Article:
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Watch Chris Cornell cover The Beatles' 'A Day In The Life'


Even the critics that slammed Sgt. Pepper’s on release conceded that the album’s closing track, ‘A Day In The Life’, held unignorable merit. While the opening chords of the Lennon-McCartney number are steeped in melancholy, the track as a whole boasts a joyous experimentalism bordering on the mystical.

The only issue is that it’s very difficult to perform live. The Beatles themselves, presumably scared off by the atonal string sections and complex production, never attempted it. Here, Chris Cornell achieves something quite remarkable: capturing the song in all its swirling, unhinged glory with little more than an acoustic guitar and a loop station.

The story behind the creation of this timeless piece of songwriting is well documented. The final track from The Beatles’ 1967 album Sgt. Pepper’s Lonely Hearts Club Band, ‘A Day In The Life’ is one of the most enigmatic songs in the group’s discography. Like ‘Eleanor Rigby’, it is both deeply personal – evoking John and Paul’s early lives in Liverpool – and incredibly panoramic. As Lennon once told Rolling Stone: “’A Day In The Life’ – that was something. I dug it. It was a good piece of work between Paul and me. I had the ‘I read the news today’ bit, and it turned Paul on. Now and then we really turn each other on with a bit of song, and he just said ‘yeah’ – bang, bang, like that. It just sort of happened beautifully.”

When John Lennon and Paul McCartney sat down to write ‘A Day In The Life’, Lennon had started experimenting with a couple of new songwriting techniques in an effort to expand his craft, one of which involved taking everyday textual material and using it as inspiration. It was this method that led Lennon in McCartney to sit down, pens in hand, with a copy of the Daily Mail. Eventually, they stumbled upon an article about the state of road repairs in Blackburn, giving the pair the immortal lyrics: “I read the news today oh boy/ 4000 holes in Blackburn, Lancashire/and though the holes were rather small/ they had to count them all/now they know how many holes it takes to fill the Albert Hall.” However, the ‘Albert Hall’ line was actually added in during a sunbseqent studio session.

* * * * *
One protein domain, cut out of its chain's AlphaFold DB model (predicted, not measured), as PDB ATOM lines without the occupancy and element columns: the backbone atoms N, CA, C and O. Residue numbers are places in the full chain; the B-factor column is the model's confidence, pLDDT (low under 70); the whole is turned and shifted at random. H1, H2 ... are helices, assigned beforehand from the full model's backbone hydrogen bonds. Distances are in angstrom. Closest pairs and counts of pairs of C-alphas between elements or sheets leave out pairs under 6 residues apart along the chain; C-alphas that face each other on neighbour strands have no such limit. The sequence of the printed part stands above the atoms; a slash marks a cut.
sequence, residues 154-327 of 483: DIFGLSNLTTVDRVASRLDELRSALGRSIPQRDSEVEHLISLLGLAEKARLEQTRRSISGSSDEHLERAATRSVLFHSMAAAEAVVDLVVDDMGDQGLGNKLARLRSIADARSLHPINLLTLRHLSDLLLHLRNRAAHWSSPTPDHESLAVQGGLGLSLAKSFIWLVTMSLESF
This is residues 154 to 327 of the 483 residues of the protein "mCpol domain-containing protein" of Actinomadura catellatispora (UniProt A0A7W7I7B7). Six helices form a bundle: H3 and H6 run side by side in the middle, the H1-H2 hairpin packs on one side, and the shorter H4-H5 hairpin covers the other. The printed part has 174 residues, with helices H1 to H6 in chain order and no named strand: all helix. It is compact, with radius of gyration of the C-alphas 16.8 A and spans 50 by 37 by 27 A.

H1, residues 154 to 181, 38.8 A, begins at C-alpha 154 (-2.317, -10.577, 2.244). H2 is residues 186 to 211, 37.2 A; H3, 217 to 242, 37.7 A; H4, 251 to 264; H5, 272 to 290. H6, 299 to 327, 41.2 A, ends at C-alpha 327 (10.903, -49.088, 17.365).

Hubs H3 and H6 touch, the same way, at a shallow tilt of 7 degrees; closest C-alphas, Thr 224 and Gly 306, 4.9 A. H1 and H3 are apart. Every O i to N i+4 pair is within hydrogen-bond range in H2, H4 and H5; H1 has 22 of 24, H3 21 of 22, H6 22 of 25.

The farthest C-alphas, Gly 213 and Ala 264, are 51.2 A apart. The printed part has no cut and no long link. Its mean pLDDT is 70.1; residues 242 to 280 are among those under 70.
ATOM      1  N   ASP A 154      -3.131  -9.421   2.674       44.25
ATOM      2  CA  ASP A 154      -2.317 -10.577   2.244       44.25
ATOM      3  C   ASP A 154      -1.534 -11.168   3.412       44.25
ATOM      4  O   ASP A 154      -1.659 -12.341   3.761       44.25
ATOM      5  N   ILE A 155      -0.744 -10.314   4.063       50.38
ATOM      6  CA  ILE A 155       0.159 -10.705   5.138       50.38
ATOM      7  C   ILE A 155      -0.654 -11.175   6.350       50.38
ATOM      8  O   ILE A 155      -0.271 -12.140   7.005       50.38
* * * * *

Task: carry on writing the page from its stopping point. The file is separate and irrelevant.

Around the same time, Paul McCartney had the idea of filling the gaps in the verses with an atonal orchestral buildup. 40 classical musicians were employed for four takes recorded via two synced tape machines. McCartney conducted the orchestral glissando alongside George Martin. Recalling the feat, Martin said: “Then I had to instruct them. ‘We’re going to start very very quietly and end up very very loud. We’re to start very low in pitch and end up very high. You’ve got to make your own way up there, as slidey as possible so that the clarinets slurp, trombones gliss, violins slide without fingering any notes. And whatever you do, don’t listen to the fellow next to you because I don’t want you to be doing the same thing.’ Of course they all looked at me as though I was mad.”

Here, Chris Cornell captures that madness expertly, furiously strumming his guitar as he soars up the fretboard. It really is a wonder to behold. Make sure you check it out if you haven’t already.